Anton Lundell could have been part of the Florida Panthers this past season but the team had no desire to rush his development especially with the uncertainty of what exactly a Covid-19 NHL season was going to look like. (Florida Hockey Now)

Rightly or wrongly, Sean Avery is never a man without opinions. The latest target to be caught in the sights of the former Detroit Red Wings center are the sad-sack fans of the Toronto Maple Leafs. As they suffer through their latest heartbreaking first-round playoff series loss, Avery didn’t offer an olive branch to long-suffering fans of Toronto’s NHL team. Instead, he took a figurative stick and sought to smack so common sense into the be-Leaf-ers. (Detroit Hockey Now)

Marc-Andre Fleury allowed a very soft goal to kick off Game 5, but he rebounded nicely as he made history in the Vegas Golden Knights overtime winner. (Vegas Hockey Now)

Really, the Avs shouldn’t change a thing from Game 5. That’s the only way I think the Avs can beat that team, is to just outwork ’em. Work is what’s going to beat that team, not “talent.” I can’t stand that word anymore, by the way. Talent. For me, it’s becoming a cursed word to the Avs. Everybody always raves about their “talent”, their “talented core”, their “talented roster.” The way I want to be labeled as a hockey team is “hard-working”, “gritty”, “tough”, “playoff tough.” (Colorado Hockey Now)

How do you get rid of a contract? That’s something we began exploring yesterday because the San Jose Sharks have five contracts seven years or longer: Evander Kane, Logan Couture, Brent Burns, Marc-Edouard Vlasic, and Erik Karlsson’s. (San Jose Hockey Now)

The Tampa Bay Lightning will play the New York Islanders in the Stanley Cup Semifinals. New York eliminated the Boston Bruins with a 6-2 win in Game 6 of the Stanley Cup Second Round on Wednesday. The Islanders defeated the Pittsburgh Penguins in six games in the first round. “We’ve talked zero about Tampa Bay, zero,” New York coach Barry Trotz said. “We started out this journey to beat Pittsburgh. We were able to do that and then we focused in on Boston. We will get a shot to go against the champs again.” (NHL)

Mark Stone is proving to be everything the Vegas Golden Knights need in a leader during the Stanley Cup Second Round against the Colorado Avalanche. At no time was that more evident than a 3-2 win in Game 5 at the Colorado Avalanche on Tuesday, when the captain blocked his third shot of the game before scoring his first overtime goal in the Stanley Cup Playoffs, 50 seconds into the extra period to give Golden Knights the lead in the best-of-7 series. (NHL)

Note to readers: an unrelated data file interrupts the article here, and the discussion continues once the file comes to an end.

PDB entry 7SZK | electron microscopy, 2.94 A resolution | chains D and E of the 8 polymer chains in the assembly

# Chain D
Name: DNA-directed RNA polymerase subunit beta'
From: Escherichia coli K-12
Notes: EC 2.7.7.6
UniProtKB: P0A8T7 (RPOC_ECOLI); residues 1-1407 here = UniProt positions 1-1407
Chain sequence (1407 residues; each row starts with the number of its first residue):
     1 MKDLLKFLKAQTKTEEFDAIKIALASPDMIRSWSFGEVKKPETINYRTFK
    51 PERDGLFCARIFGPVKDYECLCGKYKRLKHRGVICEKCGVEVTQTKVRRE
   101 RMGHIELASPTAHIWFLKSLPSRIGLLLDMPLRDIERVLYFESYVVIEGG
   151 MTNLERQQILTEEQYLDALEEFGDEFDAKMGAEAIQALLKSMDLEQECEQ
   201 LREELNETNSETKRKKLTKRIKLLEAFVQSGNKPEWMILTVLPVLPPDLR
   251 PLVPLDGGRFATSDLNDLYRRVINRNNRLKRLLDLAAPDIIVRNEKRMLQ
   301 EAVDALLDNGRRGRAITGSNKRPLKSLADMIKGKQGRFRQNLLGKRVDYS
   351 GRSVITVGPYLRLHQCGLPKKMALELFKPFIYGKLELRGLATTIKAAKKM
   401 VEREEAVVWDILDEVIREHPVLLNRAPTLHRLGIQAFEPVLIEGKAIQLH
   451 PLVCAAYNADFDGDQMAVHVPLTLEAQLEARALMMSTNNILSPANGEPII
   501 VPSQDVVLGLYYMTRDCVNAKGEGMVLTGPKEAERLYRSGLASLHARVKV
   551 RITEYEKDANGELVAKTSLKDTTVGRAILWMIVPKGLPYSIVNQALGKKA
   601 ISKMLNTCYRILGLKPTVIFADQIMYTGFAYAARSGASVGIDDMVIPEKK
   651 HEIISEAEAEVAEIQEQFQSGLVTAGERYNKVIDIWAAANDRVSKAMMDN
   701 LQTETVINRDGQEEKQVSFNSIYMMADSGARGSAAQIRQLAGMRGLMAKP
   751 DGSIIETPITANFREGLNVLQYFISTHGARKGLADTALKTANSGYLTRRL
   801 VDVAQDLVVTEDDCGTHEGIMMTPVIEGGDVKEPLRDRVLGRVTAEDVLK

The Winnipeg Jets already have discarded their disappointment from being swept by the Montreal Canadiens in the Stanley Cup Second Round and are focusing on what they think is a bright future. “We are very close to being able to make runs and be a dynasty,” Jets goalie Connor Hellebuyck said Wednesday. “It’s just going to take a few more pieces and we will be there.” (NHL)

Adam Fox, Victor Hedman and Cale Makar were named finalists for the Norris Trophy on Wednesday. The award is given annually to the defenseman voted to have demonstrated throughout the season the greatest all-around ability at the position as voted on by the Professional Hockey Writers Association. The winner will be announced as part of the 2021 NHL Awards presented by Bridgestone during the Stanley Cup Semifinals or Stanley Cup Final. (NHL)

Tuukka Rask’s future is uncertain after the Boston Bruins season ended Wednesday with a 6-2 loss to the New York Islanders in Game 6 of the best-of-7 Stanley Cup Second Round at Nassau Coliseum. The goalie said he does not know what comes next. Or he’s not yet willing to share the answers publicly. For Rask, the uncertainty is twofold. (NHL)

This is what Travis Zajac and Kyle Palmieri were hoping for when they were traded to the New York Islanders on April 7. It’s also what the Islanders were hoping for when the forwards were acquired from the New Jersey Devils. Zajac and Palmieri each scored a goal in a 6-2 series-ending win against the Boston Bruins in Game 6 of the Stanley Cup Second Round at Nassau Coliseum on Wednesday. (NHL)

Gaeten Haas is heading back to Switzerland. Scheduled to become an unrestricted free agent this summer, the Edmonton Oilers forward signed a five-year deal with EHC Biel on Thursday. (TSN)

Winnipeg Jets forward Mark Scheifele made it clear Wednesday he still does not agree with the four-game suspension he received for charging Jake Evans of the Montreal Canadiens in Game 1 of the team’s second-round series. Scheifele, who called the suspension “pretty excessive” last week, missed the remainder of the Jets postseason as they were swept in four games by Montreal and will still have one game to serve at the start of next season. “I thought I was going to be tried to be shut down by Phillip Danault,” Scheifele said Wednesday. “Instead it was the Department of Player Safety that shut me down.” (TSN)